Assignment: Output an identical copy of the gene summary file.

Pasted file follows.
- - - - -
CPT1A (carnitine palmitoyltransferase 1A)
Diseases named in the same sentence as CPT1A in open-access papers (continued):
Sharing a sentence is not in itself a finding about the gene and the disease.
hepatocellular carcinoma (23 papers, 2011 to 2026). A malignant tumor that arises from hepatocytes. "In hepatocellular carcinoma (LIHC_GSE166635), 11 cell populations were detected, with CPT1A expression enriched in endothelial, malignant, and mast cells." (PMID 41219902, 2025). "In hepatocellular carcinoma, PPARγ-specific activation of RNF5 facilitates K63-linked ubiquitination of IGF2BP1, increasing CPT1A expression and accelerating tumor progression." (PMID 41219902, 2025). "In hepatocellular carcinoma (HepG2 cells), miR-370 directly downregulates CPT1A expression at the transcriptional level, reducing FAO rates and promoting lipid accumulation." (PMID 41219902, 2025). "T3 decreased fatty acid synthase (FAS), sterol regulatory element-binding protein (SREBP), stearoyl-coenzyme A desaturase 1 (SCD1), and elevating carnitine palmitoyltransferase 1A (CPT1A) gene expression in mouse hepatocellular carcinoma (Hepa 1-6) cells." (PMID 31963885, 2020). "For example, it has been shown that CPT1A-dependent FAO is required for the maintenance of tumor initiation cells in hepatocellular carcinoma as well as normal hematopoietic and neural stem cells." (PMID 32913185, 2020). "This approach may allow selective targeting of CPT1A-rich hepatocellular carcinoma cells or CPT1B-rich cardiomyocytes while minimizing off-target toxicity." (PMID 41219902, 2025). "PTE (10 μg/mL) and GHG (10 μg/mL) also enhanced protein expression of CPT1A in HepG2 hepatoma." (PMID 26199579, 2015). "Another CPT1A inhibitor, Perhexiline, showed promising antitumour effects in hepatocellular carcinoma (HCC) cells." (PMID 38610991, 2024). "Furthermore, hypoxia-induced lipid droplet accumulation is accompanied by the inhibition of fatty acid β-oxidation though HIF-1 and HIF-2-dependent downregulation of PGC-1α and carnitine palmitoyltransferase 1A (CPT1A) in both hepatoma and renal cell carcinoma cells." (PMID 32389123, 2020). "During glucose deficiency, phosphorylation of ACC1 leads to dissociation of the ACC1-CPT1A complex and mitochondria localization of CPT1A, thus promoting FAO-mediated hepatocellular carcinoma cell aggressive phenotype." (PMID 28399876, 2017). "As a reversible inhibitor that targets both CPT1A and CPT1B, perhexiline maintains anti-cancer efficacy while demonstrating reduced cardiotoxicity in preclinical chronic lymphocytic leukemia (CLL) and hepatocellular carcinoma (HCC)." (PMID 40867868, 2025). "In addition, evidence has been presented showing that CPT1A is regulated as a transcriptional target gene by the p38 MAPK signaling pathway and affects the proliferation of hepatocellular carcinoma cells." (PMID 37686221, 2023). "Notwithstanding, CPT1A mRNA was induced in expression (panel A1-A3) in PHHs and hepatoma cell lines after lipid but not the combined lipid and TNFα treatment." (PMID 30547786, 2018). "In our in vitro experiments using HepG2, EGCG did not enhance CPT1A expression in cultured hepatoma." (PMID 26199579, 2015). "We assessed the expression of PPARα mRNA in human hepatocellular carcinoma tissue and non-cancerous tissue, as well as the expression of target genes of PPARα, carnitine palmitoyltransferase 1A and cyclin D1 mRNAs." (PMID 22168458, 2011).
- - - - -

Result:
CPT1A (carnitine palmitoyltransferase 1A)
Diseases named in the same sentence as CPT1A in open-access papers (continued):
Sharing a sentence is not in itself a finding about the gene and the disease.
hepatocellular carcinoma (23 papers, 2011 to 2026). A malignant tumor that arises from hepatocytes. "In hepatocellular carcinoma (LIHC_GSE166635), 11 cell populations were detected, with CPT1A expression enriched in endothelial, malignant, and mast cells." (PMID 41219902, 2025). "In hepatocellular carcinoma, PPARγ-specific activation of RNF5 facilitates K63-linked ubiquitination of IGF2BP1, increasing CPT1A expression and accelerating tumor progression." (PMID 41219902, 2025). "In hepatocellular carcinoma (HepG2 cells), miR-370 directly downregulates CPT1A expression at the transcriptional level, reducing FAO rates and promoting lipid accumulation." (PMID 41219902, 2025). "T3 decreased fatty acid synthase (FAS), sterol regulatory element-binding protein (SREBP), stearoyl-coenzyme A desaturase 1 (SCD1), and elevating carnitine palmitoyltransferase 1A (CPT1A) gene expression in mouse hepatocellular carcinoma (Hepa 1-6) cells." (PMID 31963885, 2020). "For example, it has been shown that CPT1A-dependent FAO is required for the maintenance of tumor initiation cells in hepatocellular carcinoma as well as normal hematopoietic and neural stem cells." (PMID 32913185, 2020). "This approach may allow selective targeting of CPT1A-rich hepatocellular carcinoma cells or CPT1B-rich cardiomyocytes while minimizing off-target toxicity." (PMID 41219902, 2025). "PTE (10 μg/mL) and GHG (10 μg/mL) also enhanced protein expression of CPT1A in HepG2 hepatoma." (PMID 26199579, 2015). "Another CPT1A inhibitor, Perhexiline, showed promising antitumour effects in hepatocellular carcinoma (HCC) cells." (PMID 38610991, 2024). "Furthermore, hypoxia-induced lipid droplet accumulation is accompanied by the inhibition of fatty acid β-oxidation though HIF-1 and HIF-2-dependent downregulation of PGC-1α and carnitine palmitoyltransferase 1A (CPT1A) in both hepatoma and renal cell carcinoma cells." (PMID 32389123, 2020). "During glucose deficiency, phosphorylation of ACC1 leads to dissociation of the ACC1-CPT1A complex and mitochondria localization of CPT1A, thus promoting FAO-mediated hepatocellular carcinoma cell aggressive phenotype." (PMID 28399876, 2017). "As a reversible inhibitor that targets both CPT1A and CPT1B, perhexiline maintains anti-cancer efficacy while demonstrating reduced cardiotoxicity in preclinical chronic lymphocytic leukemia (CLL) and hepatocellular carcinoma (HCC)." (PMID 40867868, 2025). "In addition, evidence has been presented showing that CPT1A is regulated as a transcriptional target gene by the p38 MAPK signaling pathway and affects the proliferation of hepatocellular carcinoma cells." (PMID 37686221, 2023). "Notwithstanding, CPT1A mRNA was induced in expression (panel A1-A3) in PHHs and hepatoma cell lines after lipid but not the combined lipid and TNFα treatment." (PMID 30547786, 2018). "In our in vitro experiments using HepG2, EGCG did not enhance CPT1A expression in cultured hepatoma." (PMID 26199579, 2015). "We assessed the expression of PPARα mRNA in human hepatocellular carcinoma tissue and non-cancerous tissue, as well as the expression of target genes of PPARα, carnitine palmitoyltransferase 1A and cyclin D1 mRNAs." (PMID 22168458, 2011).